Plants are equipped with versatile pattern recognition receptors (PRRs), which monitor their external environment and elicit defensive measures upon detection of potential risk for disease. Inside the cell, receptor-like cytoplasmic kinases (RLCKs) are key components of PRR signalling, but their molecular functions and regulatory interactions are not yet fully understood. In tomato, two RLCKs, Pti1a and Pti1b, are important signalling components that relay early defence signals elicited by bacterial flagellin, a conserved pattern common to various pathogenic and non-pathogenic microbes. An important question to resolve is how plant immune reactions are regulated to prevent unnecessary defensive measures. A recent paper published in the Biochemical Journal by Giska and Martin [Biochem. J. (2019) 476, 1621–1635] reports the identification and biochemical characterization of a new tomato (Solanum lycopersicum) protein phosphatase that negatively controls early defence signalling. The phosphatase, termed pattern-triggered immunity inhibiting PP2C 1 (Pic1), negatively controls the signalling function of Pti1b and therefore holds a central position in the defence signalling network. The Pti1b–Pic1 kinase–phosphatase interaction provides mechanistic insights that forward our understanding of protein phosphatases and their importance in plant immunity.
One of the major goals in plant science is to elucidate and fortify the molecular mechanisms of plant immunity. Changing weather conditions, pathogens and herbivores can have devastating consequences in agriculture and forestry, and a significant proportion of global agricultural yield is annually lost due to plant disease . To ward off biotic challenges, plants monitor their environment by plasma membrane pattern recognition receptors (PRRs), which can recognize conserved molecular patterns of microbes or host-derived molecules that arise as a consequence of pathogen-induced tissue damage [2,3]. Currently, there is increasing interest towards the application of PRRs for the generation of durable, broad-spectrum disease resistance in crops . However, before biotechnological engineering of receptor signalling can become feasible, their molecular function and regulatory interactions must be thoroughly understood. Recent work by Giska and Martin  provides new insight into negative regulation of early defence signalling, thereby elucidating a key element in preventing excessive channelling of resources for defensive measures. To date, numerous receptor complexes, signalling cascades and transcription factors underlying plant immunity have been identified and functionally characterized . However, major gaps still remain in understanding how the initial recognition of attempted infection becomes translated into appropriate defence reactions, and how the elicited responses are controlled to avoid exaggeration of defensive measures.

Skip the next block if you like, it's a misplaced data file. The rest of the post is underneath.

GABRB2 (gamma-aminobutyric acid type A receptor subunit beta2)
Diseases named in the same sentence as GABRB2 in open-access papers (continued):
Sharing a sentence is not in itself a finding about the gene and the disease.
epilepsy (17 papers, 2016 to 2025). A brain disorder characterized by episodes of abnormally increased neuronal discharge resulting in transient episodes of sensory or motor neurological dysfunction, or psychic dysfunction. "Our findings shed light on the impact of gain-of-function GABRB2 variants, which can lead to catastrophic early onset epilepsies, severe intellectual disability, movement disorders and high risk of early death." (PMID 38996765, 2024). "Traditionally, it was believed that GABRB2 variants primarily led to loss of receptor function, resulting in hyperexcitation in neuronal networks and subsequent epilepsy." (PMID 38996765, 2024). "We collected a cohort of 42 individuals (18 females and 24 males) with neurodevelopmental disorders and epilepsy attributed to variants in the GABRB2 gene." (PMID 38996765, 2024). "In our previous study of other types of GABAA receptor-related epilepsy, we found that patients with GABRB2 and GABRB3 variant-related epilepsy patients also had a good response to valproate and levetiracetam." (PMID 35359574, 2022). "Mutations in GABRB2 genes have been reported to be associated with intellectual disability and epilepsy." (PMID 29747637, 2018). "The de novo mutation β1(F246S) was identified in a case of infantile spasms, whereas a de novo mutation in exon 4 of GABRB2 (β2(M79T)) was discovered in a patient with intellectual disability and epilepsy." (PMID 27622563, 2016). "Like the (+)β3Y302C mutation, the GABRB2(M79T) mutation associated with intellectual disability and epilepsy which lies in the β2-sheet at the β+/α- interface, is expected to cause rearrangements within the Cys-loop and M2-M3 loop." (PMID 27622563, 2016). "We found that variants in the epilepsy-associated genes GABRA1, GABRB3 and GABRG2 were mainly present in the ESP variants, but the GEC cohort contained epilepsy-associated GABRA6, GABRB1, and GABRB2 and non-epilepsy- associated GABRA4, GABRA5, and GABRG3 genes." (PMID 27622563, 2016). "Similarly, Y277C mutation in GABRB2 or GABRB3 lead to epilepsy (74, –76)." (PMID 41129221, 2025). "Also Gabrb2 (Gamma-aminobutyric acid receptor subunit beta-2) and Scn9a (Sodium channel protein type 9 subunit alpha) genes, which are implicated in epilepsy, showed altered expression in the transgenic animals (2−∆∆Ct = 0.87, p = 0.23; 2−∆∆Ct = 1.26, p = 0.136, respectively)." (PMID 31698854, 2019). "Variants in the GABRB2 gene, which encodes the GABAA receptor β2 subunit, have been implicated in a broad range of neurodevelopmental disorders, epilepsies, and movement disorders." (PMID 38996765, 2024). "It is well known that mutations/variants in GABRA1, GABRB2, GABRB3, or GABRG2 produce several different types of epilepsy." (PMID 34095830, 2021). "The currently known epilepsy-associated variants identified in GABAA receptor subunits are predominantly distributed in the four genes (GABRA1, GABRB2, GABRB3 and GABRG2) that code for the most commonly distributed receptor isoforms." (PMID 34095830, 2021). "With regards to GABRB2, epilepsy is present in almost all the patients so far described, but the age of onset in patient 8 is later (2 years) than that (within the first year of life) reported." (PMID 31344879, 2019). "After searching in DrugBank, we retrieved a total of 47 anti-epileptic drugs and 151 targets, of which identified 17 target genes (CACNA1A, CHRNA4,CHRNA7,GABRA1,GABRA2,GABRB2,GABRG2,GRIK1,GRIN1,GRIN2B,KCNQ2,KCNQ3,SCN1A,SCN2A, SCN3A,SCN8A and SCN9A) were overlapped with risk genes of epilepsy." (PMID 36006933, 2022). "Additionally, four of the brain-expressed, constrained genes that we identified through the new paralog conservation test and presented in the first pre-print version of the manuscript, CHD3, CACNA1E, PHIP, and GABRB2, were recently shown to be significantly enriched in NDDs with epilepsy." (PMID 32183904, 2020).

Inside the cell, PRRs are functionally linked with receptor-like cytoplasmic kinases (RLCKs), which mediate important roles in the relay of information to downstream signalling nodes in order to trigger appropriate defence responses against the multitude of microbial pathogens . Since plant defences form a considerable sink for energy and metabolic intermediates, negative regulators that prevent unnecessary defence responses can significantly affect plant fitness and productivity. Giska and Martin  identified and biochemically characterized a new tomato (Solanum lycopersicum) protein phosphatase that can negatively control early defence signalling. The phosphatase, termed pattern-triggered immunity inhibiting PP2C 1 (Pic1), negatively controls the signalling function of the RLCK Pti1b, an important cytosolic protein kinase that mediates flagellin-induced signals and promotes resistance against the hemibiotrophic bacterial pathogen Pseudomonas syringae pv. tomato (Pst) . These findings provide mechanistic understanding concerning the function of protein phosphatases in limiting the extent of defensive measures.
Much of the basic understanding of plant immunity has arisen from studies on the model plant Arabidopsis thaliana and its harmful biotic interactions, but there is an increasing trend towards a comprehensive understanding of immune reactions in crops. The interaction between tomato and Pst has become a widely applied model system, which has been instrumental in deciphering the molecular basis of plant disease resistance . A significant research effort has led to the identification of a range of PRRs and their ligands in different plant–microbe interactions . These sensory systems include receptor-like kinases and receptor-like proteins, which alarm the host cell upon detection of potential danger [3,10], eliciting an early defence response collectively referred to as pattern-triggered immunity (PTI). Arabidopsis FLAGELLIN-SENSING 2 (FLS2) is one of the best-understood PRRs and, as the name suggests, perceives a peptide flg22 that derives from bacterial flagellin [11,12]. In tomato and other Solanaceous species, the receptor kinase FLAGELLIN-SENSING 3 activates the plant immune system upon binding another flagellin-derived peptide, flgII-28 .